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Faktory Worker

A worker client for Faktory.


Faktory Worker documentation is available at

Getting up and running

To get started with Faktory Worker first add the dependency to your mix.exs file.

defp deps do
    {:faktory_worker, "~> 1.9.3"}

Faktory Worker can then be configured to start as part of your application by adding it to the Application.start/2 function.

defmodule MyApp.Application do
  use Application

  def start(_, _) do
    children = [

      strategy: :one_for_one,
      name: MyApp.Supervisor

Make sure you have configured your application to start in your mix.exs file.

def application do
    mod: {MyApp.Application, []}

This will start Faktory Worker using the default configuration. For details on how to configure Faktory Worker see the FaktoryWorker documentation.

Next you can create a worker to handle job processing.

defmodule MyApp.SomeWorker do
  use FaktoryWorker.Job

  def perform(job_data) do

Now you can start sending jobs to faktory and they will be automatically picked up by the worker.

:ok = MyApp.SomeWorker.perform_async("hey there!")

Important! Since version 1.6.1 Broadway was removed from dependencies and response from perfomr_async is tuple {:ok, job_meta} with meta information about scheduled job.

{:ok, job_meta} = MyApp.SomeWorker.perform_async("hey there!")

Sending multiple job arguments

It's possible to send more than one argument to Faktory by passing a list of data to perform_async/1. Picking up from the example in the Getting up and running section we can modify our worker by adding another perform function with an arity that matches the number of job arguments we expect to send to Faktory.

defmodule MyApp.SomeWorker do
  use FaktoryWorker.Job


  def perform(arg1, arg2) do
    do_some_work(arg1, arg2)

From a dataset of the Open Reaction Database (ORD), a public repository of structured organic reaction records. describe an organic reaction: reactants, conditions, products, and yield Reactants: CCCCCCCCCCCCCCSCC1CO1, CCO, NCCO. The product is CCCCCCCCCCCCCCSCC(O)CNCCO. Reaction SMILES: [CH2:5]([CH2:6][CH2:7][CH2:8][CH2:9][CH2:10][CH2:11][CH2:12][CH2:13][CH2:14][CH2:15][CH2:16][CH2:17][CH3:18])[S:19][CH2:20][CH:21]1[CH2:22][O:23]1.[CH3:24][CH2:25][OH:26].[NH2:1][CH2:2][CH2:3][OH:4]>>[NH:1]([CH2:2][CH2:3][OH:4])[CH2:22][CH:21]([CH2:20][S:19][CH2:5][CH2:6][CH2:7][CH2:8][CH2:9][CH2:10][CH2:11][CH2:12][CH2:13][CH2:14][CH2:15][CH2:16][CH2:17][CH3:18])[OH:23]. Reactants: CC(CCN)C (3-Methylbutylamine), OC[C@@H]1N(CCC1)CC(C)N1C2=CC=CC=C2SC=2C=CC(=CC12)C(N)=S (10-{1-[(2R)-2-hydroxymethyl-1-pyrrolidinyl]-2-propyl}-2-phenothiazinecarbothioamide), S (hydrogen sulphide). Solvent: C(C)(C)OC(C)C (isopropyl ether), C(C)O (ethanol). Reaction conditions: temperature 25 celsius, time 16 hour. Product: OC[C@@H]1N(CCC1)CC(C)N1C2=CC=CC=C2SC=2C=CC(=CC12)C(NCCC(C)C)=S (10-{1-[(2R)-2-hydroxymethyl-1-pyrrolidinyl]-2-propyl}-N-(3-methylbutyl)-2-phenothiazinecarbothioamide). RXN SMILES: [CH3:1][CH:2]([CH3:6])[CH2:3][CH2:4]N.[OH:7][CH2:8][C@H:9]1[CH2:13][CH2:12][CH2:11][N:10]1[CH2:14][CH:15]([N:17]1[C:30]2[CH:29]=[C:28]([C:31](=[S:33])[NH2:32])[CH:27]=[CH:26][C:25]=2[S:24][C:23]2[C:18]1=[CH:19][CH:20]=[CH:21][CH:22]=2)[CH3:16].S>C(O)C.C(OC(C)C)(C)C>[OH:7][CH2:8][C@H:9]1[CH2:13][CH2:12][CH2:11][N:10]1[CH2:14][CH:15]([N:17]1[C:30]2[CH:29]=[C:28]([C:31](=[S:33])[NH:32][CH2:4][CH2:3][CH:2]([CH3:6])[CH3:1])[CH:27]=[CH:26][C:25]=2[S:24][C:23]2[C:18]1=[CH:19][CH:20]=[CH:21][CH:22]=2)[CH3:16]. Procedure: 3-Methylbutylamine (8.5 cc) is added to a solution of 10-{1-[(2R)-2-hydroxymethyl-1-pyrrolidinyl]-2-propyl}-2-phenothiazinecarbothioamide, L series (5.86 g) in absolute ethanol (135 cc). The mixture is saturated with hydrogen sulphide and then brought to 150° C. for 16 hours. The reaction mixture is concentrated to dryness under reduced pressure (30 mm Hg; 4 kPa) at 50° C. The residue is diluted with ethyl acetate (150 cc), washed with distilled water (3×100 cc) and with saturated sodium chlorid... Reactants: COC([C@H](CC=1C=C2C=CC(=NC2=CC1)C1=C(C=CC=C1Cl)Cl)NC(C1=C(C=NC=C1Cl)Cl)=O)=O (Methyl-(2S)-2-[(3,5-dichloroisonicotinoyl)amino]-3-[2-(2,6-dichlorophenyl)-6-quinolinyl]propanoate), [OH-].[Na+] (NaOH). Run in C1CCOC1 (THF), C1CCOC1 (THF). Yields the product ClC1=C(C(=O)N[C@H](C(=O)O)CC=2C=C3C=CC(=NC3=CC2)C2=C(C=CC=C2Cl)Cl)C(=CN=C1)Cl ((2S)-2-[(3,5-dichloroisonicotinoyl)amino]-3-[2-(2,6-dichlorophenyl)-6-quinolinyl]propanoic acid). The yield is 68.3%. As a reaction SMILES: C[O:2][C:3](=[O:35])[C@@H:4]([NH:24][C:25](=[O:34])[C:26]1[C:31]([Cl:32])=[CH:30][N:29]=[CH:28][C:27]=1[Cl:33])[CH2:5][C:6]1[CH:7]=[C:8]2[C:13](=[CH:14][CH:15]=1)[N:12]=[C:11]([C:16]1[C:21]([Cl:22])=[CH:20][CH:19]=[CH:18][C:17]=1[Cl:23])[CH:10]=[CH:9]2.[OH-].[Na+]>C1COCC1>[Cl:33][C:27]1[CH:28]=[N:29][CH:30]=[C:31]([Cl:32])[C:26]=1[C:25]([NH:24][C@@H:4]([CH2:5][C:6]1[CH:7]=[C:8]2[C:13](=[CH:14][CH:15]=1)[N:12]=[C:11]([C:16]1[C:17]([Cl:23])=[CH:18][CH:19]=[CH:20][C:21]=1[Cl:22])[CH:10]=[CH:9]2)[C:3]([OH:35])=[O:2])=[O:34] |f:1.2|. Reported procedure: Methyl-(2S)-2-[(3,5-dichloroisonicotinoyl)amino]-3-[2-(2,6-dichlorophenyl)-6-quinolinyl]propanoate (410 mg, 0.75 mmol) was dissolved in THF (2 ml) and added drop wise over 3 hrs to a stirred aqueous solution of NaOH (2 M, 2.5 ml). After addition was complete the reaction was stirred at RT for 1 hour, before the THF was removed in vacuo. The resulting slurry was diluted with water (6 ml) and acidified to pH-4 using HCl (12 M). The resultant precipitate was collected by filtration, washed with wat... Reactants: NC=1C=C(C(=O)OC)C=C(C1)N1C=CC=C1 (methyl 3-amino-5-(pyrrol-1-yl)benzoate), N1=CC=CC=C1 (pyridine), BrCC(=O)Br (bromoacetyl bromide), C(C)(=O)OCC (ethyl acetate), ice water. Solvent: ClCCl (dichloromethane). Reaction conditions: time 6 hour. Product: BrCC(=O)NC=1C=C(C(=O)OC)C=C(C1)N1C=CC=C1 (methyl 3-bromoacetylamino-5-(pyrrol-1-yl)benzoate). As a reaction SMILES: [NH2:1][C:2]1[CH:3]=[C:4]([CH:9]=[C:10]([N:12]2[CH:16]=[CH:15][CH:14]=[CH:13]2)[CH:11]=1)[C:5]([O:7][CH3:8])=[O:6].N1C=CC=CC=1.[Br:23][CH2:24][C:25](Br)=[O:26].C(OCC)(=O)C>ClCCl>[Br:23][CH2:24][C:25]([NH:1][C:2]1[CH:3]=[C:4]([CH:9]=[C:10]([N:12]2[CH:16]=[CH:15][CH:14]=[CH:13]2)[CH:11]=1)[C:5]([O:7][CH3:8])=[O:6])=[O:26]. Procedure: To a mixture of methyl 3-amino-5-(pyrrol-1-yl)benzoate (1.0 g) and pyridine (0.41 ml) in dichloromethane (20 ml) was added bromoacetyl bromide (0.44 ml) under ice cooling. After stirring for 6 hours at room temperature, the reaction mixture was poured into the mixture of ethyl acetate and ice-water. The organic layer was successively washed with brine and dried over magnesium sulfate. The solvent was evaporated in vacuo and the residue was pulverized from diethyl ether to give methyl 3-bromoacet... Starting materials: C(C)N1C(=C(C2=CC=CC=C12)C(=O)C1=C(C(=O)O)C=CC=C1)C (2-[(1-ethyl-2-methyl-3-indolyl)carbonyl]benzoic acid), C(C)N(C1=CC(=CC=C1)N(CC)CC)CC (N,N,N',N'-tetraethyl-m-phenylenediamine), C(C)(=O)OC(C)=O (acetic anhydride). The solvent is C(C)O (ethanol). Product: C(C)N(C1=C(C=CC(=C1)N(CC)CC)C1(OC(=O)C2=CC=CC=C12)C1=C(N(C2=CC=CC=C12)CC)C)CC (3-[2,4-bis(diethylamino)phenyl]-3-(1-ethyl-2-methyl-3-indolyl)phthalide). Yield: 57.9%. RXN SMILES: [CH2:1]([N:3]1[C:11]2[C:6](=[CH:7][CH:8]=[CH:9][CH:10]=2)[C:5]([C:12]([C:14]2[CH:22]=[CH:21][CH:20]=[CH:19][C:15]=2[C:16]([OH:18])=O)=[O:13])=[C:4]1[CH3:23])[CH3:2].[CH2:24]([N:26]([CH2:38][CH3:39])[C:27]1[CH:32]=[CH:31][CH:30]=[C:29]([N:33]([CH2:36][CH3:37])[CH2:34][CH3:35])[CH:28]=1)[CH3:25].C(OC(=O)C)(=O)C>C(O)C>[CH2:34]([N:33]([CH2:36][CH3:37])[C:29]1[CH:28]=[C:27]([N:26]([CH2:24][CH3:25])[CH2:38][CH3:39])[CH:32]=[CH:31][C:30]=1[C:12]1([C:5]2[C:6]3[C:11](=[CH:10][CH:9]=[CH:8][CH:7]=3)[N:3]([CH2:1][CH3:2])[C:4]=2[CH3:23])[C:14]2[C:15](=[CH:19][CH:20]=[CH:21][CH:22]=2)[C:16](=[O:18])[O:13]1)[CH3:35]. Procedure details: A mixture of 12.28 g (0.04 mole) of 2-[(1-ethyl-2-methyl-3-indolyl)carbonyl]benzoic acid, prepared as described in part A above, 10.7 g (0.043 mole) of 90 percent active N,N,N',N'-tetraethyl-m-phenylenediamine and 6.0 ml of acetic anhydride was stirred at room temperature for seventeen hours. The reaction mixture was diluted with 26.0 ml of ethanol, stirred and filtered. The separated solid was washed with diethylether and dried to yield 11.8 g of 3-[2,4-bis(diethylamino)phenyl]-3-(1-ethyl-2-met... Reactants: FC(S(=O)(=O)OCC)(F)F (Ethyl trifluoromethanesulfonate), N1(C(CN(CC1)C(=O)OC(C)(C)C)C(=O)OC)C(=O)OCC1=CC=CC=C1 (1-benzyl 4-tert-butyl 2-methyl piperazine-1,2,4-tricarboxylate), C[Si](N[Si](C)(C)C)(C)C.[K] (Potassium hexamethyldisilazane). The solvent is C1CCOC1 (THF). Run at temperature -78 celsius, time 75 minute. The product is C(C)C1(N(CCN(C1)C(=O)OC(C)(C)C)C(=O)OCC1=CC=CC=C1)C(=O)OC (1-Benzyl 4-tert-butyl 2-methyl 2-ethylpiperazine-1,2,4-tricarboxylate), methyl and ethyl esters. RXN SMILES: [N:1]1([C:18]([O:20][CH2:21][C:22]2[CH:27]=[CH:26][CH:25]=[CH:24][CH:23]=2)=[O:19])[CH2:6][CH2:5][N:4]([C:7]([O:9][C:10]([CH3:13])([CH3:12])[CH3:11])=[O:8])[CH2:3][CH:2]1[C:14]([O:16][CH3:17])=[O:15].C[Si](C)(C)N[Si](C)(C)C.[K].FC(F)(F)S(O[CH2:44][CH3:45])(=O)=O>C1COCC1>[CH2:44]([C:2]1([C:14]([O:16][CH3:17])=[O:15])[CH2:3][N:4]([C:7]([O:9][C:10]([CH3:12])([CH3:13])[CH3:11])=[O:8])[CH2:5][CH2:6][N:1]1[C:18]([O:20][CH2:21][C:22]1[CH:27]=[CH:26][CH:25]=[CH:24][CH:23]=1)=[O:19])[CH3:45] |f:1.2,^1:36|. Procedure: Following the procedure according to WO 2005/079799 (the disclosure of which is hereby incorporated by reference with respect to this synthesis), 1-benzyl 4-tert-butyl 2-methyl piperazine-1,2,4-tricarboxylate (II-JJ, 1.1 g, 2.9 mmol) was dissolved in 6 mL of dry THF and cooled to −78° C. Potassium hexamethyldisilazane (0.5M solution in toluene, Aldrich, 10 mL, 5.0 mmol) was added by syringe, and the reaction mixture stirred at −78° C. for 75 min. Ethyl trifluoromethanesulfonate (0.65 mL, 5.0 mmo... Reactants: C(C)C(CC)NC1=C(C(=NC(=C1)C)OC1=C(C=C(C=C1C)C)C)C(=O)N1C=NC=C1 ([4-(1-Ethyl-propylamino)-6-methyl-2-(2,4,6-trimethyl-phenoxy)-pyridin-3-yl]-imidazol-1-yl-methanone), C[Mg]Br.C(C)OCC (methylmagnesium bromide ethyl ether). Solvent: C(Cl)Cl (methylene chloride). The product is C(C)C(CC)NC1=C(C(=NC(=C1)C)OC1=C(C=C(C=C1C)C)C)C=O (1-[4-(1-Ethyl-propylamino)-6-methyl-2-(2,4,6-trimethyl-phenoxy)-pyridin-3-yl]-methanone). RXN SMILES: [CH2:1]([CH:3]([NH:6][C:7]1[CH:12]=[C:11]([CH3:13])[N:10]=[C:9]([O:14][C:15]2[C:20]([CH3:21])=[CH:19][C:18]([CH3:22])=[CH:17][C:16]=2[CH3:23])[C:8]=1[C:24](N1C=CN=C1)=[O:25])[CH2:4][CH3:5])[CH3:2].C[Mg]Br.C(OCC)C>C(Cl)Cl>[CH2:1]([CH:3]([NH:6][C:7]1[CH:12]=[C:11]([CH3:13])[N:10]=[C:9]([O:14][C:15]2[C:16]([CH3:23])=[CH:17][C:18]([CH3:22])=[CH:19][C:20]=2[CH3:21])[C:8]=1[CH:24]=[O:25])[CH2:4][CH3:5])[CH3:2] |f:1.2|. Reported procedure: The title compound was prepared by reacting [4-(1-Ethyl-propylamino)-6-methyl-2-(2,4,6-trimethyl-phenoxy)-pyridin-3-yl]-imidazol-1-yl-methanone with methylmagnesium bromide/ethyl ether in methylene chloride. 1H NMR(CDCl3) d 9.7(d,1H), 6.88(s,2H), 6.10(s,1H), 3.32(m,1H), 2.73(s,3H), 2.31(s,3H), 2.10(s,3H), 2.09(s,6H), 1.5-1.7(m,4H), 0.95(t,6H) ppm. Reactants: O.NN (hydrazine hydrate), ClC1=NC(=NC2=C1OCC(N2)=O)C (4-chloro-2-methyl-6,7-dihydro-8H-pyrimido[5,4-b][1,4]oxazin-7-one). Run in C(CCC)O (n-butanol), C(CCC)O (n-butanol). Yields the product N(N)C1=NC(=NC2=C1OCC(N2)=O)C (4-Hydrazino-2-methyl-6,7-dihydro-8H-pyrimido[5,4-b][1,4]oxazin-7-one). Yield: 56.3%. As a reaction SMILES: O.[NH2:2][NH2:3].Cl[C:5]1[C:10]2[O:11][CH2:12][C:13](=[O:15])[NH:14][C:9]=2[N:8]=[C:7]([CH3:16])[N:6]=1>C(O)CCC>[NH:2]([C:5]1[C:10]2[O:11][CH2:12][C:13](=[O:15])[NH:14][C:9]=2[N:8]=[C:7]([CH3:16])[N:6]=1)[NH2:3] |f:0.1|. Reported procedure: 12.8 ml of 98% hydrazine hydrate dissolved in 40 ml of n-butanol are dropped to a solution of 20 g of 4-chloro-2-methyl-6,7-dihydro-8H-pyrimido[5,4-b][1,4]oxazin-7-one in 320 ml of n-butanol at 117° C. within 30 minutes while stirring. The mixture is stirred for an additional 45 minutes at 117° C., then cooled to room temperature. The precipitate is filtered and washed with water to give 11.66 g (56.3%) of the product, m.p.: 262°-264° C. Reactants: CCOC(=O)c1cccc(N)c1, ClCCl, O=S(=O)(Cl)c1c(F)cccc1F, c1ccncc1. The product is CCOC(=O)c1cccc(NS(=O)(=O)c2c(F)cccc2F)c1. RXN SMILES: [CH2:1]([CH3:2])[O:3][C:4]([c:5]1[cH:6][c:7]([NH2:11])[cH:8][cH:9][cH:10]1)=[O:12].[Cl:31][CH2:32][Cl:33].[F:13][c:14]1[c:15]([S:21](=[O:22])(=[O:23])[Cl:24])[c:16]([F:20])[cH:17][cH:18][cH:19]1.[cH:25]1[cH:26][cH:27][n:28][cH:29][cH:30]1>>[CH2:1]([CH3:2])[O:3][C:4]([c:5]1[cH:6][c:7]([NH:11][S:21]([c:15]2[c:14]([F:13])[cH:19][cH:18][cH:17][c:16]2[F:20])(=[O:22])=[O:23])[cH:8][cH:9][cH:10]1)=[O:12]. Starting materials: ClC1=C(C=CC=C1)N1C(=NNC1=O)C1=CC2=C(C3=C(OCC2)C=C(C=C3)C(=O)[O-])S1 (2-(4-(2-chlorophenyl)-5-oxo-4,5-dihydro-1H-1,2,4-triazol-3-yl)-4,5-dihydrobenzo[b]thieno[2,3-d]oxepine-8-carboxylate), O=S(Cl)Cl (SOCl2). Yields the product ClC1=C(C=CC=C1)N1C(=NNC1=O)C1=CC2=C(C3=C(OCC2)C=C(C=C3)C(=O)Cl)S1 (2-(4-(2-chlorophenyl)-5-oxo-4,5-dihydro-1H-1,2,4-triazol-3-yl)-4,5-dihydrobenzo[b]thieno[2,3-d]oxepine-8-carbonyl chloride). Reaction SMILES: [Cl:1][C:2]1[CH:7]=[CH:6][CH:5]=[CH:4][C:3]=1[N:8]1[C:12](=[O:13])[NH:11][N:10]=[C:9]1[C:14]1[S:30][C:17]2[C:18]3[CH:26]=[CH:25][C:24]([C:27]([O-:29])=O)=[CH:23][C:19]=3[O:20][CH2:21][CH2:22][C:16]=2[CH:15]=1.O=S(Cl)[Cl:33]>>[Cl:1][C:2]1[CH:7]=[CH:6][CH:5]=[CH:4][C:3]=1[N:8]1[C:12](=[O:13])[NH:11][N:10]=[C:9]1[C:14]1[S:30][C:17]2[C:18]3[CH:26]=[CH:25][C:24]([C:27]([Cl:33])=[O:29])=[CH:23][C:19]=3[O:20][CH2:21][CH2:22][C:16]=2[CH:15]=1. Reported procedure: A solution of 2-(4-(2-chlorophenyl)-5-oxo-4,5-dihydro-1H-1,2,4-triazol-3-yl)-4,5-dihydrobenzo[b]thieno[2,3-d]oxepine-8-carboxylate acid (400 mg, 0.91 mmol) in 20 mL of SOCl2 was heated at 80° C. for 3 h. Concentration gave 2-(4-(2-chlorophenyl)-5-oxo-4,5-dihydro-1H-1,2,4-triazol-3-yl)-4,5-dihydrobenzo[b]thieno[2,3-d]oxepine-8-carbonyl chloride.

With this new function in place you can now send multiple job arguments to Faktory.

:ok = MyApp.SomeWorker.perform_async(["arg 1", "arg 2"])


The full list of configuration options are available in the Configuration documentation.


By default Faktory Worker will not output any log messages but instead emit events using the Telemetry library.

To enable the built in logging you will need to attach the default Telemetry handler provided by FaktoryWorker. The ideal place to do this is in your Application.start/2 callback.

defmodule MyApp.Application do
  use Application

  def start(_, _) do


With this in place Faktory Worker will now output log messages for each of the events emitted.

For a full list of Faktory Worker events or for details on handling these events see the Logging documentation.


We always appreciate contributions whether they are testing, reporting issues, feedback or submitting PRs. If you would like to work on Faktory Worker please follow the Developing section for details on how to get setup for developing and running the test suite.


Faktory Worker includes a docker compose file that provisions all of the Faktory instances required to run the test suite.

If you have docker compose installed you can run the up command from the Faktory Worker directory to start everything required.

$ docker-compose up -d
Creating faktory_worker_test          ... done
Creating faktory_worker_test_tls      ... done
Creating faktory_worker_password_test ... done

Faktory have free open-source solution and enterprise edition.

If you don't have enterprise license then tests will fail on enterprise features (batching operations etc). In this case you can exclude them by tag :enterprise

$ mix test --exclude enterprise

If you are enterprise user all tests should pass

$ mix test